(OG) Watching A Walk In The Woods, I laughed out loud, a lot, and so did pretty much everybody else in the completely packed theater. The R rating is probably for a couple of F-bombs, adult situations and perhaps a brief shot of Nick Nolte’s bare backside. Really though, this was pretty tame for today’s R rating. I loved the dialogue and the acting of two absolute pros. Dialogue enhanced no doubt by the delivery of the actors, but when we left the theater, Barbara and I were still laughing and already quoting both Redford and Nolte. I understand that the book itself is filled with quotable quips, many of which did not make it into the film, but the delivery of these two was so natural that I got the impression that it was two quick witty old buddies, not just characters that actors were playing, who were simply riffing off one another. It is to the director and writer’s credits that they just allowed the spontaneity to remain and were smart enough to simply take credit for the very enjoyable result. I so much more enjoyed this film than Academy pick with Witherspoon last year. I hope Nolte is nominated for something. On our scale of five binoculars--where I give credit for both good dialogue and pure enjoyment--I give this film four and a half.  

Tuesday, September 8, 2015

The Man From U.N.C.L.E.

The Man from U.N.C.L.E—Directed by Guy Ritchie/screenplay by Scott Z. Burns, David C. Wilson/Starring Henry Cavill, Armie Hammer, Alicia Vikander, with Eilzabeth Debicki and Hugh Grant/rated PG-13/1hr56min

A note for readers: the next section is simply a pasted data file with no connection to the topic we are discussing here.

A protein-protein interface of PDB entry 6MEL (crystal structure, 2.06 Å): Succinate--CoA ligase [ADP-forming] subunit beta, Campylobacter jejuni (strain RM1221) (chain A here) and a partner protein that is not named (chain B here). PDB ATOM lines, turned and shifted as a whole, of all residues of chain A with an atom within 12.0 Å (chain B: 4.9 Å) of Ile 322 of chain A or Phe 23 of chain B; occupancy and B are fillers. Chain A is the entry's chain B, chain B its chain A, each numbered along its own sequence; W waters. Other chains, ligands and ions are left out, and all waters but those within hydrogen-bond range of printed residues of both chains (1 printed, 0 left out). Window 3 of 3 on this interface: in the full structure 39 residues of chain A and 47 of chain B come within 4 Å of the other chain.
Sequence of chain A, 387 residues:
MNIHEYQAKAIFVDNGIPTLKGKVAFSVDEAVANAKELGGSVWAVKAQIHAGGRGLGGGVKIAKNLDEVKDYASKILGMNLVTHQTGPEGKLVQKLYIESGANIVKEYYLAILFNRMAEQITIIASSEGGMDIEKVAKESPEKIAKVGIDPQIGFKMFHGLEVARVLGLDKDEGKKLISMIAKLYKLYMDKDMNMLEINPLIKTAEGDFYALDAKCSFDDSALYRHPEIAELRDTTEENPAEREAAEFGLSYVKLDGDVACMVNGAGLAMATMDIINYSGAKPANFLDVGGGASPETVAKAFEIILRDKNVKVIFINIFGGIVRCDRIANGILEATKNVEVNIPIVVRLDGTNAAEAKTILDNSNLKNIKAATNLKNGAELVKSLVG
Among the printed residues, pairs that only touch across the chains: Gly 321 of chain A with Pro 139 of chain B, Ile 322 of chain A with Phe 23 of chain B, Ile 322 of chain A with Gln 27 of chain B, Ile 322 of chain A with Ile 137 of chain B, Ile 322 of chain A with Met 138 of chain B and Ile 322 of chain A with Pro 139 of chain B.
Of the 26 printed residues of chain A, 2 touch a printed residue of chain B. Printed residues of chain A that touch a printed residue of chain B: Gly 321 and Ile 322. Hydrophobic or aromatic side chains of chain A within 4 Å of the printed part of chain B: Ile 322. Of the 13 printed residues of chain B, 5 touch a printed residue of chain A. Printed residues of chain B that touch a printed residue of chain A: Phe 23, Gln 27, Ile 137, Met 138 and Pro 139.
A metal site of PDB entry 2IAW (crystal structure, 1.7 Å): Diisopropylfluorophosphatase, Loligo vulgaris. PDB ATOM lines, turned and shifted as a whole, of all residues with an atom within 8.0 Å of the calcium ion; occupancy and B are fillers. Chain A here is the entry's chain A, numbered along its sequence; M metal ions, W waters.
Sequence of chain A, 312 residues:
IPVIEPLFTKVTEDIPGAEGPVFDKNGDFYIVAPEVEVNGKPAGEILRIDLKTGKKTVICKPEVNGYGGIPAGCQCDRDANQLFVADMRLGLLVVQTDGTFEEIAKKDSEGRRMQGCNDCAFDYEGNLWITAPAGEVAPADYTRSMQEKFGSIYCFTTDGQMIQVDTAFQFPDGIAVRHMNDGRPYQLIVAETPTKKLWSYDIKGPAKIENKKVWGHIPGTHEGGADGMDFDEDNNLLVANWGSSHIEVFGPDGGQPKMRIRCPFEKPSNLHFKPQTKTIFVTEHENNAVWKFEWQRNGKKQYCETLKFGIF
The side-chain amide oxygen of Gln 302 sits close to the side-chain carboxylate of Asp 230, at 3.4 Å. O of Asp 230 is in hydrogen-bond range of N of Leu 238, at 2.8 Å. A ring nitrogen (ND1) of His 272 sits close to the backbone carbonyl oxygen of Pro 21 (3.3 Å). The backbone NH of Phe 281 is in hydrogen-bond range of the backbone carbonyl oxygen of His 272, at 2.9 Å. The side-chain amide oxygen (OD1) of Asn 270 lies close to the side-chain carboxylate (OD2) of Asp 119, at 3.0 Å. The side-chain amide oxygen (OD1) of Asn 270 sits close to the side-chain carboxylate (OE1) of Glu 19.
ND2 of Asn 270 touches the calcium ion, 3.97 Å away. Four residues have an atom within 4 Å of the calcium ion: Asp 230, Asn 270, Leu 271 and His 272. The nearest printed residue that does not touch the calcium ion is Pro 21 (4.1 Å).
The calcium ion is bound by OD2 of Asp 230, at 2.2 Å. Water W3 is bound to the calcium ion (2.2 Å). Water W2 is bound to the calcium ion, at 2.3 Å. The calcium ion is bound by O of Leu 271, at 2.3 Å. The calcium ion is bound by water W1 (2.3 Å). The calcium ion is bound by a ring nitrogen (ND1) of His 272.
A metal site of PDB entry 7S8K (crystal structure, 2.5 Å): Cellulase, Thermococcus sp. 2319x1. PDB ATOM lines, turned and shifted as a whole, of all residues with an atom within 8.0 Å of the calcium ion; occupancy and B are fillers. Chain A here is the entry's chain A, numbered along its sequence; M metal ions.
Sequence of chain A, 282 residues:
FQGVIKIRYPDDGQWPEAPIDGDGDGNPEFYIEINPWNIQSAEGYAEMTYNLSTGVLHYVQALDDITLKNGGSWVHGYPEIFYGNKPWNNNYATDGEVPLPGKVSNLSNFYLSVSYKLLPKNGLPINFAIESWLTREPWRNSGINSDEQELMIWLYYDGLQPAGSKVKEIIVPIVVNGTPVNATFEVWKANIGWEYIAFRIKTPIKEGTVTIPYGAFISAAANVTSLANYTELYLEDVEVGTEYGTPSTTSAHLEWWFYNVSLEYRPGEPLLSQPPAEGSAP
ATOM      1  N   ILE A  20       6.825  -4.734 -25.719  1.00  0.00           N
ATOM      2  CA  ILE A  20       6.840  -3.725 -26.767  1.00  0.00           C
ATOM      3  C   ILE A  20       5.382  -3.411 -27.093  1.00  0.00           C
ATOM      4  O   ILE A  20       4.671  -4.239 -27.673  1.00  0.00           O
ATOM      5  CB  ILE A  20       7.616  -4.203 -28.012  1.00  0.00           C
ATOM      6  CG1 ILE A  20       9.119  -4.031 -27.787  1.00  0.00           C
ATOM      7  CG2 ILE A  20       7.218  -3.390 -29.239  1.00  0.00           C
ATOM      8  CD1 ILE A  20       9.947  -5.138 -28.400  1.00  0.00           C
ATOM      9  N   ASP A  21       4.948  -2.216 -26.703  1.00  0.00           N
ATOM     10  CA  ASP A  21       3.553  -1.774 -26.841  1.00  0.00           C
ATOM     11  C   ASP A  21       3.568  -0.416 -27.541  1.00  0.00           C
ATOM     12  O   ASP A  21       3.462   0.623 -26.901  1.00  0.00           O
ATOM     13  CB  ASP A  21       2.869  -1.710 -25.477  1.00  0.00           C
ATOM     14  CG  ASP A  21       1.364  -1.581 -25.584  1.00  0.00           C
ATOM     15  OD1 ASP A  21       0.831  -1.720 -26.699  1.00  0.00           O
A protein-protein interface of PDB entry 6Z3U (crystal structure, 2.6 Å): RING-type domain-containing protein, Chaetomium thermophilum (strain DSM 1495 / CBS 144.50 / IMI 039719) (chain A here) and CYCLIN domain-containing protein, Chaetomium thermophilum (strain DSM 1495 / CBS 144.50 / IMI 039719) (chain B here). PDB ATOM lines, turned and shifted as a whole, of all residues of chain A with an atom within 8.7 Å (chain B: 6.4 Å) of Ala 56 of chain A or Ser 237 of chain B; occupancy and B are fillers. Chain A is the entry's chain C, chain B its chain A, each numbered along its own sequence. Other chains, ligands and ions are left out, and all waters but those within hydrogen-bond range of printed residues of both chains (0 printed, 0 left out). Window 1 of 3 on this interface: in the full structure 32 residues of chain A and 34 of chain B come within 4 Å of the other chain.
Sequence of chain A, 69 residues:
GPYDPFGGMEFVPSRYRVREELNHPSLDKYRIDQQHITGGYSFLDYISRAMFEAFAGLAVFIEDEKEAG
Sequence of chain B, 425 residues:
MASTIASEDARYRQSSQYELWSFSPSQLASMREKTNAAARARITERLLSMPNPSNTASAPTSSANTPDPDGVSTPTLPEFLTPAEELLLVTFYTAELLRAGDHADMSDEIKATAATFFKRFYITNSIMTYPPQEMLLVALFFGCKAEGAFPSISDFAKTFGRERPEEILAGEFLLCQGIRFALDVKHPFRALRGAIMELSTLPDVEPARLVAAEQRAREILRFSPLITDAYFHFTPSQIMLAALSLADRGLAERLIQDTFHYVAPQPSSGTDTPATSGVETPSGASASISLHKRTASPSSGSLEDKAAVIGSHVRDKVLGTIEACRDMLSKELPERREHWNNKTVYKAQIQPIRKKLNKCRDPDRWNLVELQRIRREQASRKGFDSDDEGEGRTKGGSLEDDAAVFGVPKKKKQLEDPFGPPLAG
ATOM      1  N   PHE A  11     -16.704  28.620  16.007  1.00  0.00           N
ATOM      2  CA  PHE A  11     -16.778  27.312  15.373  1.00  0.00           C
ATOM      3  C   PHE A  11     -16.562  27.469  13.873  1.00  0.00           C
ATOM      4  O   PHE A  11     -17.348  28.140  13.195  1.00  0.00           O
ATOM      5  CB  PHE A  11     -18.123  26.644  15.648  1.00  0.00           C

Bifocal Reviews by Ageless1der Barbara Rich & The Other Guy

(BR): Let me just say as a women, hubba, hubba. Even if this film were terrible, which it is not, it would be worth looking at these two handsome gents. I kind of like the old world espionage, a good pace, not so crammed with unnecessary action, but just the right amount of excitement. Cavill and Hammer had a great chemistry, similar in some ways to other paired teams of old. I was not disappointed in any way. This film earns 3 ½ binoculars from me.

(OG): I liked it. It was fun, witty, charismatic, and most of all entertaining. Guy Ritchie knows how to take the seemingly overworked (such as Sherlock Holmes with Robert Downey Jr.) and kick it up a notch, while remaining true to the character elements which draw us to the title characters in the first place. There are just so many nuclear-bomb-on-a-timer movies that an audience can take at one time. The writing helped make this 1970’s Cold War film seem plausible once more. Hammer and Vikander are no slouches either. This is a fresh, clever and appealing team based upon those originally brought to the small screen by Robert Vaughn, David McCallum and Stefanie Powers. Those are some difficult acting shoes to fill, but I think that Cavill, Hammer and Vikander are more than up to the task. I especially like the fact that director Ritchie decided to beef up the Illya Kuryakin personae to create a role for Armie Hammer worthy of his skills. All in all, I give this movie a solid 3.5 binoculars. This is not Gone With the Wind, but it is not meant to be. Enjoy a night out at the movies like we used to do it in the olden days but better. Instead of staying home, in front of the television, sit in a darkened room with a bunch of like minded people, all in comfortable chairs, looking at a big screen for a brief moment, immersing yourself totally in the drama, just for fun…old school.